Spectacular Perseid Meteor Showers Predicted For This Thursday And Friday

By Meera Dolasia on August 9, 2016

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A multicolored, long Perseid meteor striking the sky just to the left of Milky Way (Photo Credit By Brocken Inaglory (Own work) CC BY-SA 3.0 via Wikimedia Commons)

There are few celestial events as reliable or as anticipated as the annual Perseid meteor showers. The shooting star show typically begins in mid-July and continues until the end of August. However, it is most visible around mid-August. According to astronomers, this year the best time to watch nature’s fireworks will be the evening of Thursday, Aug 11 and the early hours of Friday, Aug 12.

Most years this means being able to observe 50 to 100 shooting stars every hour. However, astronomers from the International Meteor Organization believe that this year we will experience less of a “shower” and more of an “outburst” of shooting stars. They predict that at its peak there may be as many as 200 meteors per hour! This means that even novice observers have a good chance of seeing them.

Comet Swift-Tuttle, the source of the annual Perseid meteor shower, is seen in this false color view captured by astronomer Jim Scotti of the University of Arizona's Lunar and Planetary Laboratory. The image was taken through a Spacewatch telescope at Kitt Peak on Nov. 24, 1992 during the comet's last close approach to Earth (Photo Credit: Jim Scotti, University of Arizona)

The best place to view them, of course, is a dark, vast open space that is far from city lights. Experts also recommend settling down in an area where you can observe the entire dome of the sky and watching the stars with your bare eyes because telescopes and binoculars could restrict the view. Also, be patient! It will take 10 – 15 minutes for your eyes to get accustomed to the dark skies and then maybe as long, or even longer, to spot a meteor or two. Finally, keep your fingers crossed and hope for clear skies. For if Thursday night happens to be foggy, you are out of luck!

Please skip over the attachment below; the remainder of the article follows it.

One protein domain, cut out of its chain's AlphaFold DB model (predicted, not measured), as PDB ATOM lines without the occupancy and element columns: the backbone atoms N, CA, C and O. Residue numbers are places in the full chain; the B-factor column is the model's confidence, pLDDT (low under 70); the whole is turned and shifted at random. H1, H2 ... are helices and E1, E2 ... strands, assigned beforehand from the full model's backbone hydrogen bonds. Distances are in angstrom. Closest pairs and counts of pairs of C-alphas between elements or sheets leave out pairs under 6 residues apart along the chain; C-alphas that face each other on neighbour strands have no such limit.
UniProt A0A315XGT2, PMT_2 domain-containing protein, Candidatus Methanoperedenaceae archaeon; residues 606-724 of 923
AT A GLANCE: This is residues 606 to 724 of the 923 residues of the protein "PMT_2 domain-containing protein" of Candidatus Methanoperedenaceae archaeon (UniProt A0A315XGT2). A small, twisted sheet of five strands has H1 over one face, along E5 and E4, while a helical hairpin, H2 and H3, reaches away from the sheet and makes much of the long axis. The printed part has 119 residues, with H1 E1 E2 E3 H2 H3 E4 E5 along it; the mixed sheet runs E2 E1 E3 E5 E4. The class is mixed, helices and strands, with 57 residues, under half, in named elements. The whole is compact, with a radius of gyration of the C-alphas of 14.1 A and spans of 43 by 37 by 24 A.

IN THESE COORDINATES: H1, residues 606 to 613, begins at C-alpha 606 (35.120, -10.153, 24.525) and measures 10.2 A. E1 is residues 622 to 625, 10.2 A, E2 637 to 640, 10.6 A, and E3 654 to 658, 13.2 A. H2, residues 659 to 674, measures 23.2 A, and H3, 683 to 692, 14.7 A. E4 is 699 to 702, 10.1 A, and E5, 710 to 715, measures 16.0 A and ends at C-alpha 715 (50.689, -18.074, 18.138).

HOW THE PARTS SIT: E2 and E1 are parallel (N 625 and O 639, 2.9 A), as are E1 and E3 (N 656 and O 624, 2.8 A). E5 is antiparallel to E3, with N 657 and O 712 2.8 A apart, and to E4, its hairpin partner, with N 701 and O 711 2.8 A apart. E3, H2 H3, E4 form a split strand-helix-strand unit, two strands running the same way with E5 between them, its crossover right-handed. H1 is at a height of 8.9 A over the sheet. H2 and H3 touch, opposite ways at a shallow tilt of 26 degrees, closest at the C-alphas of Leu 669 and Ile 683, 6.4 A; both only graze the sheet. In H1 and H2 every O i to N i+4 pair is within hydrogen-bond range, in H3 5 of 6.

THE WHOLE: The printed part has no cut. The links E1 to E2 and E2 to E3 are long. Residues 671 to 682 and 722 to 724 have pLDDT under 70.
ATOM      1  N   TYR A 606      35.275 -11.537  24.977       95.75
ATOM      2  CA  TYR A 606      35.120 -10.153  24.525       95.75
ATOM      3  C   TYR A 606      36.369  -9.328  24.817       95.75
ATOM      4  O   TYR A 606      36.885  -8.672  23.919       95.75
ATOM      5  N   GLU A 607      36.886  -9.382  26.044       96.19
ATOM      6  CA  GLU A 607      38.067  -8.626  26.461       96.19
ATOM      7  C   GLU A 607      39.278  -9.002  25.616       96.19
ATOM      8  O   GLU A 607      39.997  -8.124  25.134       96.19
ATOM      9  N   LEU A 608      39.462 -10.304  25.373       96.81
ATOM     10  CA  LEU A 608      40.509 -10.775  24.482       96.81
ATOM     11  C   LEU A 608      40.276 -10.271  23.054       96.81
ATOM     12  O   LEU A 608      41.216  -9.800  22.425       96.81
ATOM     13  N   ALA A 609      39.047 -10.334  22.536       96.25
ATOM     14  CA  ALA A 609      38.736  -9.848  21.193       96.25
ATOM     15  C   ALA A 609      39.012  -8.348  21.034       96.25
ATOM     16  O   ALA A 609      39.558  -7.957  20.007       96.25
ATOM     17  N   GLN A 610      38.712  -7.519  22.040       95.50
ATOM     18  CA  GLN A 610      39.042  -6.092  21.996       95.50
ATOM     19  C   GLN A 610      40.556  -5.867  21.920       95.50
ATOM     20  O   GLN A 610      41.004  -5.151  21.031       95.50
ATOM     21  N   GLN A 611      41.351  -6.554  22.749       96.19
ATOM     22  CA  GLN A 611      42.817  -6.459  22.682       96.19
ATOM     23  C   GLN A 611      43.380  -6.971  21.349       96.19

Though called shooting stars, meteors have nothing to do with stars. They are remains of cosmic dust and dirt left behind by comets traveling through the area. When the debris collide with the Earth’s atmosphere at high speeds, it burns, resulting in a flash or what we call a “shooting star.” The Perseids, which get their name because they appear to spurt from the constellation Perseus, are debris left behind by the comet Swift-Tuttle each time it passes by Earth during its 132-135-year orbit. While it will not visit again until 2126, the comet has left behind plenty of fragments from its last visit in 1992. This means that Perseid meteors will continue to shower upon us every August, like clockwork.

The 2010 Perseids captured by ESO’s Very Large Telescope (Photo Credit: ESO/S. Guisard CC BY 4.0 via Wikimedia Commons

Fortunately, since the comet dust lies in the path of Earth’s orbit around the sun, it is encountered annually at the same time. While the Perseids are visible from most parts of the globe, thanks to the path of Swift-Tuttle's orbit, the best views are reserved for the residents of the Northern Hemisphere.

In addition to being the most reliable of the 64 meteor showers visible from Earth every year, the Perseids are also known for sending out a large number of fireballs — meteors as bright, or even brighter, than Jupiter and Venus. NASA scientists, who have nicknamed the Perseids "fireball champions” believe that the bright meteors are a result of Swift-Tuttle's large (26 km diameter) nucleus. They speculate that it leaves behind hundreds of meteoroids, many of which are large enough to produce fireballs. So be sure to mark your calendars and see if you can catch one or two of the spectacular shooting stars – Don’t forget to make a wish as you do!

Resources: Space.com, cnn.com, wikipedia.org

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  1. When do the Perseid meteor showers occur annually?
  2. What are the best days to watch them this year?

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If you saw a shooting star what would you wish for? Why?

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“They speculate that it leaves behind hundreds of meteoroids, many of which are large enough to produce fireballs.” 

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193 Comments
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  • giWednesday, May 31, 2017 at 11:03 am
    that looks amazing
    • odhjfhrjfThursday, February 23, 2017 at 10:47 am
      asome
      • Liz HenFriday, February 10, 2017 at 5:07 am
        Wow
        • awsomeMonday, November 28, 2016 at 12:29 pm
          i did not see it I sat up all night what is wrong with me
          • John Thursday, November 3, 2016 at 1:41 pm
            This is super cool
            • THE GREATESTWednesday, November 2, 2016 at 6:57 pm
              This is so cool
              • alexist
                alexistWednesday, November 2, 2016 at 2:15 pm
                I actually saw this meteor while I was at the beach
                • chloee kastaninMonday, October 31, 2016 at 10:25 am
                  that is supper cool that i almost read it one more time or even more then one more time mabe two more times .
                  • btyFriday, October 28, 2016 at 1:48 pm
                    i love the robot that a student has
                    • zoeFriday, October 21, 2016 at 8:28 am
                      awesome

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